photo of the week

Schooling hammerhead sharks ho hum right?? Well not exactly. While we have been seeing a lot of hammerheads around Socorro and San Benedicto Islands, I always find it exciting to see these quiet shy critters. And I find the science behind their behaviour quite fascinating with great thanks to Dr. Peter Klimley at the University of California Davis for his time explaining the behaviour to us. Peter is responsible for ground breaking scientific research on hammerhead sharks. Turns out that schooling only happens during the day. The schools break up at dusk and the individual sharks head out to hunt for food during the night. Amazingly they are able to navigate their way back to the rest of the school at dawn by following agonic lines ie it is believed that they are able to sense magnetic properties in the sea floor below them with sensors in their “hammerhead” and navigate back to where they started. Can you imagine how difficult it must be to be out in the blue swimming around and find you way back to a specific point in vast Mother Ocean. The schools reform. Biggest female sharks on the inner part of the school. Little guys on the outside. Everyone swimming in the same direction in a circle that never stops. Why?? we don’t know although possibly it has to do with mating. Or domination or establishing pecking order. Maybe it’s safety in numbers. Personally, I like to think that these guys just plain enjoy each other’s company!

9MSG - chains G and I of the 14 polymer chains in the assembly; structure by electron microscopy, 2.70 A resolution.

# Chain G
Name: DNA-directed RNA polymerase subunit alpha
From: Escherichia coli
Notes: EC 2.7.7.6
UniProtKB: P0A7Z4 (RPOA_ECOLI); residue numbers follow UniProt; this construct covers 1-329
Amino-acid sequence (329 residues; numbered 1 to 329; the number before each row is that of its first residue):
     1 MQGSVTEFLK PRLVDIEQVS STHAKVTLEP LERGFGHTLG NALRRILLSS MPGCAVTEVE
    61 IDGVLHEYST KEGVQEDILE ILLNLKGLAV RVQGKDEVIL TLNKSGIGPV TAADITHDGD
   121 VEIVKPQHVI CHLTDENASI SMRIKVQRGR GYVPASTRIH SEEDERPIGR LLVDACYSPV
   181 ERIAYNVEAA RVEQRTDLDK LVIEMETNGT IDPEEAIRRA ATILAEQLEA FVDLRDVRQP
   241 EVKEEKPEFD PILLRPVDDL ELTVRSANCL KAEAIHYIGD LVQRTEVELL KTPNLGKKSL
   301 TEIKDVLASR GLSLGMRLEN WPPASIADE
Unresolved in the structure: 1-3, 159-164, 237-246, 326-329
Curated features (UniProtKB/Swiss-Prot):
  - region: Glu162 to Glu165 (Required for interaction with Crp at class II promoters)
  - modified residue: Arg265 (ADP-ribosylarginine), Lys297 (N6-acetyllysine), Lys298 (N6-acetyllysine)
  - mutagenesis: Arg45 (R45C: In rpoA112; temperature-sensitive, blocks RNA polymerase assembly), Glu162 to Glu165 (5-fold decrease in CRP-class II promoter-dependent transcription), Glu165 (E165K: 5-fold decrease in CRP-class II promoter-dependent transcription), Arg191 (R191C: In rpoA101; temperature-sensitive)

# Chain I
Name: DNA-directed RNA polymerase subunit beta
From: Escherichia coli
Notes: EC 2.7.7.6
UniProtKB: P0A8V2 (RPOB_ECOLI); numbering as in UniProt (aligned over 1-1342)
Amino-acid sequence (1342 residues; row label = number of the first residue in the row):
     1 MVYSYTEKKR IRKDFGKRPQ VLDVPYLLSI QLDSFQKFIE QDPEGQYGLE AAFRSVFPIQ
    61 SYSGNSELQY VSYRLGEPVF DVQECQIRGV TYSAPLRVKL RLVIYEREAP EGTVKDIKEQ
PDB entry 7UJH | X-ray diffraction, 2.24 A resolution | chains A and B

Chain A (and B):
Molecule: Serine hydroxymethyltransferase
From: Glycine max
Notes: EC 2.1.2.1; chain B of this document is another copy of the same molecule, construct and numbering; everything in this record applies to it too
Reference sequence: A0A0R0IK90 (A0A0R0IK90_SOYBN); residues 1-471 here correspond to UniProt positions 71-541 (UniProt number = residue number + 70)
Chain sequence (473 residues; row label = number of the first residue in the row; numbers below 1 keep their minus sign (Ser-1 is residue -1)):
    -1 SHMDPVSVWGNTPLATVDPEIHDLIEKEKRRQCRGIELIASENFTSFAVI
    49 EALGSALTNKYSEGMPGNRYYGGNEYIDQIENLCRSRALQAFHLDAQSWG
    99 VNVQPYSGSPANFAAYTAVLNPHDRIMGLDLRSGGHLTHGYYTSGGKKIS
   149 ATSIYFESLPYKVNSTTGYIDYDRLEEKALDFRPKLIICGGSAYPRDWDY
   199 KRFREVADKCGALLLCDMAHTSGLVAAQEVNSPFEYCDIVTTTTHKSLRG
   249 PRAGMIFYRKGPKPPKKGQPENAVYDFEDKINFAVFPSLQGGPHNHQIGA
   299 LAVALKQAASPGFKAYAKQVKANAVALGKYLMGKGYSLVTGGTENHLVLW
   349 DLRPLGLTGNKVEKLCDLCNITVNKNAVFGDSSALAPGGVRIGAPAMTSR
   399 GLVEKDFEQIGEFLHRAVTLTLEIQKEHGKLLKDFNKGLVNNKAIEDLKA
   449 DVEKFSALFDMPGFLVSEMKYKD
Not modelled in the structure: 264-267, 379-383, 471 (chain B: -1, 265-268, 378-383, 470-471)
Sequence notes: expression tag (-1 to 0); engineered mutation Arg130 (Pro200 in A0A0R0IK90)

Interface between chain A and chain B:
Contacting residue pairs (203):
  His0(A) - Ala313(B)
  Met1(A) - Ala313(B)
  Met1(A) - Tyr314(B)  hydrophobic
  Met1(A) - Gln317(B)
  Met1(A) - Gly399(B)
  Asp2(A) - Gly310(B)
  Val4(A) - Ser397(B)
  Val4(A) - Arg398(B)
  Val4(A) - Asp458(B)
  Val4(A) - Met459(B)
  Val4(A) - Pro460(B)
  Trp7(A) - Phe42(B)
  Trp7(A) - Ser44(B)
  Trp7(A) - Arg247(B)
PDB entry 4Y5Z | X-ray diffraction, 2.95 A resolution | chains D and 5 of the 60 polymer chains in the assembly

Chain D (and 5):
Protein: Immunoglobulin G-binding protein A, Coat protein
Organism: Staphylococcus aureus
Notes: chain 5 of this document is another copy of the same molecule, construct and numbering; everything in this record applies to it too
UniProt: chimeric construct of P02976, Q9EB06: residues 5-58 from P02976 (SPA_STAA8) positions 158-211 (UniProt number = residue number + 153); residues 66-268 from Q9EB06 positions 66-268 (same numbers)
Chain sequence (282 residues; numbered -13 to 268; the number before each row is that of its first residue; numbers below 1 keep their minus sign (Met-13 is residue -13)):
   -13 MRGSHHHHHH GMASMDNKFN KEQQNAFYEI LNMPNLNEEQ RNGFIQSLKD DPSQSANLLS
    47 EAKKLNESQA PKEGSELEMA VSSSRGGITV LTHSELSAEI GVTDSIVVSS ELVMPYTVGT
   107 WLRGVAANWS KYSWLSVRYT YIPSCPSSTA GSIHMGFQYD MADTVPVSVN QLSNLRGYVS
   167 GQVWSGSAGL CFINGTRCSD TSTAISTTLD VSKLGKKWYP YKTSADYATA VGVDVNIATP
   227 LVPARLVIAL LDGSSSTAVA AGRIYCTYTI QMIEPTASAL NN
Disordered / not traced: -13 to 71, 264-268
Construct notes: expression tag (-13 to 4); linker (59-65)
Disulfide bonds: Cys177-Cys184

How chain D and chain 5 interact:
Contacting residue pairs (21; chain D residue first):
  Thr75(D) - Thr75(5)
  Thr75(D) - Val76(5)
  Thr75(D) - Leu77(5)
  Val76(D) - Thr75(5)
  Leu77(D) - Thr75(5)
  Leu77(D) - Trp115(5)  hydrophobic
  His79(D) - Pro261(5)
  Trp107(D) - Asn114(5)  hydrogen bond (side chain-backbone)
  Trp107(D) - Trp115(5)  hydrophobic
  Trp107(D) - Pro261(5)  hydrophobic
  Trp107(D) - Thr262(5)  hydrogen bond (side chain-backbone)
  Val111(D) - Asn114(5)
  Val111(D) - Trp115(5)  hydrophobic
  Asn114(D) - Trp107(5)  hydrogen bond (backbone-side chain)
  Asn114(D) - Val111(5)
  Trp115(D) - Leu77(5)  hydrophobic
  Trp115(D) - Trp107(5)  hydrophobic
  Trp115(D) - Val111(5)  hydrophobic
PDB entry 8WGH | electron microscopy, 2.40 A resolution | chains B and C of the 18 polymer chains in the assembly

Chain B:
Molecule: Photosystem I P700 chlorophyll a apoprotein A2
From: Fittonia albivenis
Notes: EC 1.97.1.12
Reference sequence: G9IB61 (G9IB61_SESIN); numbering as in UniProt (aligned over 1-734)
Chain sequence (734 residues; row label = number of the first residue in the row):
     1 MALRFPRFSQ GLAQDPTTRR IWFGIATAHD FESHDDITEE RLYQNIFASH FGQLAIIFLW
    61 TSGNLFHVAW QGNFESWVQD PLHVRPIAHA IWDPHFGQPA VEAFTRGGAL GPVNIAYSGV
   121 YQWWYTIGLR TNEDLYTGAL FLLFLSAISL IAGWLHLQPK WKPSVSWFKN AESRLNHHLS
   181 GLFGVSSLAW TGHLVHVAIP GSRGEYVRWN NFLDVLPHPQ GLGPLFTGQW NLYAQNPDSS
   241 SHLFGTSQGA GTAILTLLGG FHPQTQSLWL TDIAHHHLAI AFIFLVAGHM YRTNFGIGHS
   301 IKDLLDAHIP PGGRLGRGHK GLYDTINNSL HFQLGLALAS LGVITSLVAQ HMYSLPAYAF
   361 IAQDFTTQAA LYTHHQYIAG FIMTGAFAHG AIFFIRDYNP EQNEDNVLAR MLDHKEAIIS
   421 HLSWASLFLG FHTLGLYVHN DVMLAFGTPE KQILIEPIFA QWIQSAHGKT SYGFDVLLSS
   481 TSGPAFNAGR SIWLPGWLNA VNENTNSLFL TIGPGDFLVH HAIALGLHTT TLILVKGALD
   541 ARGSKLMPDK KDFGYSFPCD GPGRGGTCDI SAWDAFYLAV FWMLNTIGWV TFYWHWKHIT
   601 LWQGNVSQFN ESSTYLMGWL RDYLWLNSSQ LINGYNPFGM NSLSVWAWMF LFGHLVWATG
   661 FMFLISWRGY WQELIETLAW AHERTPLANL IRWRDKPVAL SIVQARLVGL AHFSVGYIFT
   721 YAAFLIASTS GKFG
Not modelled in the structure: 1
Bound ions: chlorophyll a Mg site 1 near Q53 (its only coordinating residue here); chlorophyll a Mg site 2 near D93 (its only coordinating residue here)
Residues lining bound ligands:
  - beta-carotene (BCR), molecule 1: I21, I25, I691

Safe diving.
– Captain Mike

By Nautilus Staff

Updates, exciting information and other news from the staff at Nautilus Liveaboards.

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